Children’s book author and illustrator Duncan Tonatiuh, the third residency writer arrived late with his wife Patty (a dancer who’d studied with my favorite dance company, Alvin Ailey), and their 18-month old daughter Vida. We each had separate living spaces in the family compound of organizer Emilia Robinson, a Brit whose husband was Mexican.

I was expecting our hosts to be older, stodgier, like the too-too proper Bermudians who invited me to perform my one-woman show on their island. But Emilia and her husband Arturo were an easy-going young couple. The night Maia and I arrived, their girls, Chloe and Ela, played under the palapa that sheltered the outdoor dining area while their dad grilled chicken for dinner. We got acquainted and shared a meal.

The next morning, I woke up just before dawn, watched the squirrel play in the tree as the sun rose, and worked for several hours revising my memoir. I was more focused than I’d been for weeks at home in San Miguel. I worked until we left for lunch at Emilia and Arturo’s restaurant in town. That afternoon I prepared for the memoir workshop I was scheduled to lead the following week. I’d taught playwriting and dramatic writing for more than 20 years but this would be my first memoir class. I wanted to be prepared. That was my pattern the first week. The second week, I taught two afternoons and spent the others developing a new project, a book I want to translate into a musical.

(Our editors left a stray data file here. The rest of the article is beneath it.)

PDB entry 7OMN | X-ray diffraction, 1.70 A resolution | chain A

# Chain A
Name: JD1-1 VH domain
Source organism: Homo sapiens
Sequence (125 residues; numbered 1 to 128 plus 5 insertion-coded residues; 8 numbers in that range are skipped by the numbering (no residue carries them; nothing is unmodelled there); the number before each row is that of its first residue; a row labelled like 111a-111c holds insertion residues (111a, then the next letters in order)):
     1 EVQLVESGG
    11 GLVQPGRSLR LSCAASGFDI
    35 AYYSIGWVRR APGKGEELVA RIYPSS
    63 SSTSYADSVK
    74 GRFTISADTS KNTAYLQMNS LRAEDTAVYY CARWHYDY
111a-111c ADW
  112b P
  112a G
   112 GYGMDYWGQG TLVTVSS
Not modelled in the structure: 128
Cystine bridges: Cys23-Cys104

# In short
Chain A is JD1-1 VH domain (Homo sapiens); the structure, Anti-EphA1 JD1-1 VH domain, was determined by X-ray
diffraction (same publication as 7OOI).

What was it about Chacala that incited creativity? First, it was a new environment and new always stimulates me whether I love it or hate it. Second it was surrounded by jungle. I’d never lived that close to nature—at night raccoons devoured any food we left on the counters of the outdoor kitchen. But there was a familiarity to Chacala—it made me think of my past. When I grew up in the 50s, children were allowed to run free. In Chacala parents could still let their children to do that. The palapa at Chac Mool was like hundreds of other palapas I’d sat under, having a meal or a drink, during my 30-year love affair with the Caribbean. It took me back to West Africa—the area around the restaurant could have been the business strip in the neighborhood where I stayed in Accra. But mostly it was the people—people who chose a lifestyle that a city girl like me could never fathom, to live in a place where nothing happens. There was an intimacy in this village of only 300 full-timers that made me feel as if I had become part of a community after two short weeks.

It was a productive time—I revised the first section of my memoir, finished a blog I’d been trying to write since Trump won the election, and sketched out a couple of scenes for the play.

Now I’m back to real life where shopping has to be done and food has to be cooked and houses have to be cleaned. I’m back to the distraction of friends and family in the height of the holiday season but carving out two or three houses most days when I reconnect with my Chacalit focus.